In step 430, the method determines whether the audio decoder has correctly decoded the bitstream and applied the correct scalefactors by listening for the 5 Hz changes in the audible tone. If the decision is positively answered, method 400 proceeds to step 440 where the audio decoder is deemed to have failed the test for the selected scalefactor range and peak amplitude. If the decision is negatively answered, the audio decoder passes the test for the current selected scalefactor range and the method 400 proceeds to step 450.

In step 450, the method determines whether additional scalefactor ranges remain to be tested in the audio decoder. If the decision is affirmatively answered, method 400 proceeds to step 460 where the test continues with other tone amplitudes. If the decision is negatively answered, method 400 proceeds to step 470 and the test ends.

In step 460, the predefined peak level is decreased by dB using the next scalefactor range. There are 63 possible tone amplitudes corresponding to the 63 available scalefactors. To provide a comprehensive test, the scalefactor ranges are overlapped. For example, the next scalefactor range contains scalefactor indices 5-14. In this manner, the method exercises all the entries in the scalefactors table with different amplitudes. Finally, the method returns to step 420 where an encoded bitstream with the new peak amplitude and scalefactor range is sent to the audio decoder. The detection of the 5 Hz change is again used to gauge the performance of the audio decoder. Method 400 continues until all the scalefactor ranges are completely tested.

Method 400 provides an effective test of the accuracy of the scalefactors table of a black box audio decoder. Furthermore, as the peak amplitude decreases, the audio decoder will likely begin to exhibit quantization noise, electrical hum or other distortions at the last few amplitudes which are very small. Many audio decoders lack the resolution to properly maintain these low amplitudes. Thus, this test also provides a rough measure of the quality of the analog output circuit of the audio decoder.

Finally, those skilled in the art will realize that method 400 is not required to send encoded bitstreams repeatedly to the audio decoder. It is possible to construct a single encoded bitstream with all the steps running sequentially with or without pauses, i.e., a period of silence between scalefactor ranges.

FIG. 5 illustrates a SCFSI test method 500 for an audio decoder. Method 500 checks the audio decoder's ability to correctly decode and apply different scalefactors to different parts of an audio frame. As discussed above, the 36 samples in each subband within a frame are divided into three equal parts (0, 1 and 2) of 12 samples. Each part can have a separate scalefactor. A two-bit field, "scfsi[sb]", informs the audio decoder as to the number of scalefactors that has to be read from the bitstream. The scfsi values "00", "01", "10" and "11" correspond to three scalefactors transmitted, two scalefactors transmitted (one for parts 0 and 1, and second for part 2), one scalefactor transmitted and two scalefactors transmitted (one for part 0, and second for parts 1 and 2) respectively.

Referring to FIG. 5, the method 500 begins at step 510 and proceeds to step 520 where an encoded bitstream is sent to the audio decoder. The encoded bitstream contains an initial signal with baseline parameters as discussed in method 300 above with a scfsi value of "10" and a single peak amplitude. Thus, the initial signal in step 520 is applied with a single scalefactor for a fixed duration such as approximately one second. The audio decoder should decode the initial signal and produce a constant tone.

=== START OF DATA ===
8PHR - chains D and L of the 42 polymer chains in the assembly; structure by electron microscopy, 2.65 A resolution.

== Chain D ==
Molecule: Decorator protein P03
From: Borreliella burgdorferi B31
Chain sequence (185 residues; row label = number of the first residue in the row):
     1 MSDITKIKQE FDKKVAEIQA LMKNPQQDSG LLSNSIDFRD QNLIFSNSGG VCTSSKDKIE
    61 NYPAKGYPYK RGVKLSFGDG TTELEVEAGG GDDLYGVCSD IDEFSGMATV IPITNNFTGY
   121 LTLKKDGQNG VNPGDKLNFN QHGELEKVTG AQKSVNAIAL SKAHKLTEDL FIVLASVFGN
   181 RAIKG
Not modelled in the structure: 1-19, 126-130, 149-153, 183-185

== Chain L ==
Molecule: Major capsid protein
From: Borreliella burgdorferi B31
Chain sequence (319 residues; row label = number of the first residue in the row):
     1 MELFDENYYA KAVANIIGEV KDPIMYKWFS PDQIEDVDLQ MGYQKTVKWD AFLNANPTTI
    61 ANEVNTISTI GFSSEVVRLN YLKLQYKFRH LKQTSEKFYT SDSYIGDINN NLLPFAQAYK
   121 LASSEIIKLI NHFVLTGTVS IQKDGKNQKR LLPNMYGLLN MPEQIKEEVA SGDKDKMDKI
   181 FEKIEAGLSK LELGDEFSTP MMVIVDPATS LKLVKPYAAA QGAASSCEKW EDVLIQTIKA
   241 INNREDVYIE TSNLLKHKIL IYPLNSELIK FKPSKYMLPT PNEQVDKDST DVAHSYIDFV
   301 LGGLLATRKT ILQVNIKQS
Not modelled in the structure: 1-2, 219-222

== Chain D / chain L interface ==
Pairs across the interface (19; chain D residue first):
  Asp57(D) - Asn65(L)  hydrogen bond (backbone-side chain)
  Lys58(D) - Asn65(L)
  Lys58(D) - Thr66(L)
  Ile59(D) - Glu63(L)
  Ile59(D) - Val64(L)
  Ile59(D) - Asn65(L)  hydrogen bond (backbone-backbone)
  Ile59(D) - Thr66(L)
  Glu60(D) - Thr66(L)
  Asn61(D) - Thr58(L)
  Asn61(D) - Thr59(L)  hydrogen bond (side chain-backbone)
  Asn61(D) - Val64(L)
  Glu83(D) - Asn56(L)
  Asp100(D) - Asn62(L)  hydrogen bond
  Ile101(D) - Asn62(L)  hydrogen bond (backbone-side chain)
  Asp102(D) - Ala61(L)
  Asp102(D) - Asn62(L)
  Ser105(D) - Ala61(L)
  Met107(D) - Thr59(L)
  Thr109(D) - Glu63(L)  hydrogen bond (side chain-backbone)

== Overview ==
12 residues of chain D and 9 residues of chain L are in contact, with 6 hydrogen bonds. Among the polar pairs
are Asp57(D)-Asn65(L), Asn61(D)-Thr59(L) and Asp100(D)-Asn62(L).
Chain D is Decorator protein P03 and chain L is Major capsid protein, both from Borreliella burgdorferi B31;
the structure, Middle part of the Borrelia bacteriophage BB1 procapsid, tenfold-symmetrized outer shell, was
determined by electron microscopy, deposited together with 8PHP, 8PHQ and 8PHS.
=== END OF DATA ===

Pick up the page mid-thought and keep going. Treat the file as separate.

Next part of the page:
In step 530, an encoded bitstream containing a period of silence is sent to the audio decoder. This silence demarcates the pending changes in the scfsi values. The duration of silence is set at about 0.012 second in the preferred embodiment.

In step 540, an encoded bitstream is sent to the audio decoder with alternating scfsi values of "10" and "00". The selected scalefactors indices are 0, 6 and 9. Since the selected scalefactors and the amplitudes of the sample values are chosen such that the overall net level (peak amplitude) of the signal is kept at a constant, the audio decoder should produce a constant tone. The fixed duration of this step is approximately one second.

In step 550, the method queries whether the audio encoder has correctly decoded the bitstream and applied the correct scalefactors to the correct parts of the signal by listening for changes in the correct constant tone. If the decision is negatively answered, method 500 proceeds to step 570 where the audio decoder is deemed to have passed the test for the selected scfsi value. If the decision is affirmatively answered, method 500 proceeds to step 560 where the audio decoder is deemed to have failed the test for the current selected scfsi value and the method 500 proceeds to step 580.

In step 580, the method determines whether additional scfsi values remain to be tested in the audio decoder. If the decision is affirmatively answered, method 500 proceeds to step 585 where another period of silence is introduced to demarcate a scfsi value change. If the decision is negatively answered, method 500 proceeds to step 595 and the test ends.

In step 590, the scfsi value is changed and the scalefactors are reduced, if necessary, to the indices of 0 and 9. The method returns to step 540 until all scfsi values are tested.

Method 500 provides an effective test of a black box audio decoder's ability to apply different scalefactors to different parts of an audio frame. If the audio decoder fails this test, the output waveform will have intermittent distortion that comes and goes.